Donald Trump fired his embattled campaign manager, Corey Lewandowski, as the presumptive Republican presidential nominee struggled to pivot to the general election and his political operation became at times paralysed by internal feuding.
The dismissal of Lewandowski, a controversial Trump loyalist who chafed at suggestions that the candidate become more presidential, was seen as an effort to calm Trump's allies, donors and Republican Party officials who increasingly have been alarmed by a recent series of missteps and dramas.
"The Donald J. Trump Campaign for President, which has set a historic record in the Republican Primary having received almost 14 million votes, has today announced that Corey Lewandowski will no longer be working with the campaign," campaign spokeswoman Hope Hicks said in a statement to the media. "The campaign is grateful to Corey for his hard work and dedication and we wish him the best in the future."
Lewandowski's firing, which was first reported by The New York Times, was confirmed by several people with knowledge of the move. Lewandowski did not immediately respond to a request for comment.
Lewandowski clashed internally with Paul Manafort, the campaign's chairman and senior strategist, and his departure consolidates power around Manafort, a more seasoned operative who has been trying to professionalise the campaign heading into the general election.
Trump was encouraged to part ways with Lewandowski by his three adult children who are involved in the campaign - Donald Jr., Ivanka and Eric - and Ivanka's husband, Jared Kushner, who has emerged as a Trump confidant, as well as a chorus of allies and other supporters, according to people familiar with the discussions.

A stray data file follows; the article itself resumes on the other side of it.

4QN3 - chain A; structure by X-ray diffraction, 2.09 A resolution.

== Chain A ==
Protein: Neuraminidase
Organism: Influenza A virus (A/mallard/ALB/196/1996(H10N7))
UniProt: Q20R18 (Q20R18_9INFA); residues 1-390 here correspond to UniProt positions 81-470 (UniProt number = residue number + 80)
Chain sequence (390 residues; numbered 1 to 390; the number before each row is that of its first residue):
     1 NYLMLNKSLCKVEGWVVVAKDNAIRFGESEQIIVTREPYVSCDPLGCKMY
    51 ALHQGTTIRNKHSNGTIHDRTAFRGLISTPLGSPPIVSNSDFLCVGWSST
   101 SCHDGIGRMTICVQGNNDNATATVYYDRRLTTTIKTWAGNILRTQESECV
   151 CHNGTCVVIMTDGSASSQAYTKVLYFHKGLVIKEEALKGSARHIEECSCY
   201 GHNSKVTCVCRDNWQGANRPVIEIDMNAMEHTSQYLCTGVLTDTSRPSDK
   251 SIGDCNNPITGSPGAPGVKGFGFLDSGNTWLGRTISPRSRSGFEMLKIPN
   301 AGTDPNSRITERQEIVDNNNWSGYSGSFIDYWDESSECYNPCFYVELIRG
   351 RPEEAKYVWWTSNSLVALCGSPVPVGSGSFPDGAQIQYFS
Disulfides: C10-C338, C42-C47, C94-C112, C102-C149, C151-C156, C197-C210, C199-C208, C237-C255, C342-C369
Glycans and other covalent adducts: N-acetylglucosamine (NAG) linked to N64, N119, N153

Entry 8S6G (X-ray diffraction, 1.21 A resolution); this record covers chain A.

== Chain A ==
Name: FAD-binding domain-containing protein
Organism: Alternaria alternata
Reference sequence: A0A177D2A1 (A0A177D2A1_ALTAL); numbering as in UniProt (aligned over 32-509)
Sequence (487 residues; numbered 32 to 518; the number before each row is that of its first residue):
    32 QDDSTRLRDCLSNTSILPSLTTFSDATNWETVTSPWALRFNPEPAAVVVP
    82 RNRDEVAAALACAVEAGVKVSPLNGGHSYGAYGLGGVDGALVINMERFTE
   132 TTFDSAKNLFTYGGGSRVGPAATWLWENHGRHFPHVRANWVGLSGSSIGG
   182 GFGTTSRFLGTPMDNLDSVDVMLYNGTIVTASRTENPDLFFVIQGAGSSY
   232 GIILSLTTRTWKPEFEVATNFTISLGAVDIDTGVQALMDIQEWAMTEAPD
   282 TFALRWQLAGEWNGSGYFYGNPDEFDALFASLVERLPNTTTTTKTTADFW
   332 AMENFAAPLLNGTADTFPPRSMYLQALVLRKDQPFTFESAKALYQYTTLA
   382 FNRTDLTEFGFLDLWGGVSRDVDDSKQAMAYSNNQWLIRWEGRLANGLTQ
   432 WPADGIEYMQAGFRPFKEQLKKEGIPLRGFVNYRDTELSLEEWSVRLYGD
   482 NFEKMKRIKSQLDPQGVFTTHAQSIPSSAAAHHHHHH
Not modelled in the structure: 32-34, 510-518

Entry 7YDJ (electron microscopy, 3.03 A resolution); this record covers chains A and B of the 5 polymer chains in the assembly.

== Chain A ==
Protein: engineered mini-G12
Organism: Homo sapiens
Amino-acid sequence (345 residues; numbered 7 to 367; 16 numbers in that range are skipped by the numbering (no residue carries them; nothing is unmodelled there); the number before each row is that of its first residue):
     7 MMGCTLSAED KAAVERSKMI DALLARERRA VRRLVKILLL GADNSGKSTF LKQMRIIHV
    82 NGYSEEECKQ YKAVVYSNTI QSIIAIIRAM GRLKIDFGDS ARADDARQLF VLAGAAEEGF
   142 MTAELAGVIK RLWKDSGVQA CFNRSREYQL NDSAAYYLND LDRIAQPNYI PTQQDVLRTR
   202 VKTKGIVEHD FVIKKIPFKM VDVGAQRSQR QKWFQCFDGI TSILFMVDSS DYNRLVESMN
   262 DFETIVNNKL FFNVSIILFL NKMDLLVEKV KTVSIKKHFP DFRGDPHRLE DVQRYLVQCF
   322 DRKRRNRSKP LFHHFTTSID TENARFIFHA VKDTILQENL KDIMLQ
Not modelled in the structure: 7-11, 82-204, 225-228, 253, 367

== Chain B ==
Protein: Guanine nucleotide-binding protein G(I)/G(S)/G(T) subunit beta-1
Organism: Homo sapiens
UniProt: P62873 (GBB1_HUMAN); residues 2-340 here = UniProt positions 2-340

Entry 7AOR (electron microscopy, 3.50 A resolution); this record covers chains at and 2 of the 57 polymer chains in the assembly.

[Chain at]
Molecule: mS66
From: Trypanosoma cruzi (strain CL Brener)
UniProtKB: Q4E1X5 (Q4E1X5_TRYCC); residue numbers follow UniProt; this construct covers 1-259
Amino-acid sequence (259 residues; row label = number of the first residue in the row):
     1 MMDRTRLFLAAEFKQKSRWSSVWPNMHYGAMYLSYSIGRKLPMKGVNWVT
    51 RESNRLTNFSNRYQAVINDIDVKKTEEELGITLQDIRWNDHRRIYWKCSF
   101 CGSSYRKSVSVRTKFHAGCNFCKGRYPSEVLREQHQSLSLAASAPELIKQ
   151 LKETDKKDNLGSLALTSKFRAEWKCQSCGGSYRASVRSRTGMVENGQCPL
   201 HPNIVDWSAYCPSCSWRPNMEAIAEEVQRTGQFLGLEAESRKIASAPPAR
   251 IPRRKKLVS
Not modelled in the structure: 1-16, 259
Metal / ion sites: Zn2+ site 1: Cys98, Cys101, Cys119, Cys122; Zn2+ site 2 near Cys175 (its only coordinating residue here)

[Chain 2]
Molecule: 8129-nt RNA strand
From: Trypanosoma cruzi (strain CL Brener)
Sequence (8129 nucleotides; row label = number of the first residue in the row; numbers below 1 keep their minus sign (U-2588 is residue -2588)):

"It just came to a head. There were a lot of voices that came together at once," said one Republican official, who spoke only on the condition of anonymity to speak candidly about the campaign. "They were moving into a general election phase and wanted one coherent management style."
Former House speaker Newt Gingrich, R-Ga., a Trump supporter who is considered a possible vice presidential running mate, praised Lewandowski for playing a "key role in the most remarkable campaign in modern history." He said Trump and his team are "rapidly learning the general election, 50 states simultaneously, is a much bigger, more complex system."
"The general election is like a gigantic football team - it takes a whole different set of requirements both for the candidate and for the team," Gingrich said in an interview Monday morning.
Lewandowski has been telling people privately that it was opposition from Trump's children - not Manafort - that ultimately forced him out, according to a second Republican official familiar with the conversations.
"What he is saying to operatives is that the critical mass was finally reached with Trump's kids," said the second official, who also spoke on condition of anonymity.